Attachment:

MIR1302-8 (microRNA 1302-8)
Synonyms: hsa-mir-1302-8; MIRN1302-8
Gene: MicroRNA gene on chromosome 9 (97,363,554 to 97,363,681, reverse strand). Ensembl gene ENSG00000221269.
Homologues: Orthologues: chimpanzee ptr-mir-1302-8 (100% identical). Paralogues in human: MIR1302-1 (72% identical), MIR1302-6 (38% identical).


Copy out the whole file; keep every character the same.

MIR1302-8 (microRNA 1302-8)
Synonyms: hsa-mir-1302-8; MIRN1302-8
Gene: MicroRNA gene on chromosome 9 (97,363,554 to 97,363,681, reverse strand). Ensembl gene ENSG00000221269.
Homologues: Orthologues: chimpanzee ptr-mir-1302-8 (100% identical). Paralogues in human: MIR1302-1 (72% identical), MIR1302-6 (38% identical).